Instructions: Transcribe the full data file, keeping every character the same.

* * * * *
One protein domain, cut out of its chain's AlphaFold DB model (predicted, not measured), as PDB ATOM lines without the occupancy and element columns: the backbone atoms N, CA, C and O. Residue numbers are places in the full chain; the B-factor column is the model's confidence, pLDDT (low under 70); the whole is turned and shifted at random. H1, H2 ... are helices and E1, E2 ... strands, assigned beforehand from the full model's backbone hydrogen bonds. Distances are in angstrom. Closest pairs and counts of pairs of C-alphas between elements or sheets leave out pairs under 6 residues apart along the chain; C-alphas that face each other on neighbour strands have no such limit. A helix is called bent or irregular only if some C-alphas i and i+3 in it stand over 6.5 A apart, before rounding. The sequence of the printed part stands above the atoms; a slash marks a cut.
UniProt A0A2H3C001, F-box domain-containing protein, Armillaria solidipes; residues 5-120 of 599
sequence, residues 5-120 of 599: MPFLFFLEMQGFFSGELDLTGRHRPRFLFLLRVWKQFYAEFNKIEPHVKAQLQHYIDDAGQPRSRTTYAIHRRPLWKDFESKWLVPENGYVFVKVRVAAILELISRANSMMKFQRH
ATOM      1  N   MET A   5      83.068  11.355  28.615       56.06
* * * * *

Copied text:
One protein domain, cut out of its chain's AlphaFold DB model (predicted, not measured), as PDB ATOM lines without the occupancy and element columns: the backbone atoms N, CA, C and O. Residue numbers are places in the full chain; the B-factor column is the model's confidence, pLDDT (low under 70); the whole is turned and shifted at random. H1, H2 ... are helices and E1, E2 ... strands, assigned beforehand from the full model's backbone hydrogen bonds. Distances are in angstrom. Closest pairs and counts of pairs of C-alphas between elements or sheets leave out pairs under 6 residues apart along the chain; C-alphas that face each other on neighbour strands have no such limit. A helix is called bent or irregular only if some C-alphas i and i+3 in it stand over 6.5 A apart, before rounding. The sequence of the printed part stands above the atoms; a slash marks a cut.
UniProt A0A2H3C001, F-box domain-containing protein, Armillaria solidipes; residues 5-120 of 599
sequence, residues 5-120 of 599: MPFLFFLEMQGFFSGELDLTGRHRPRFLFLLRVWKQFYAEFNKIEPHVKAQLQHYIDDAGQPRSRTTYAIHRRPLWKDFESKWLVPENGYVFVKVRVAAILELISRANSMMKFQRH
ATOM      1  N   MET A   5      83.068  11.355  28.615       56.06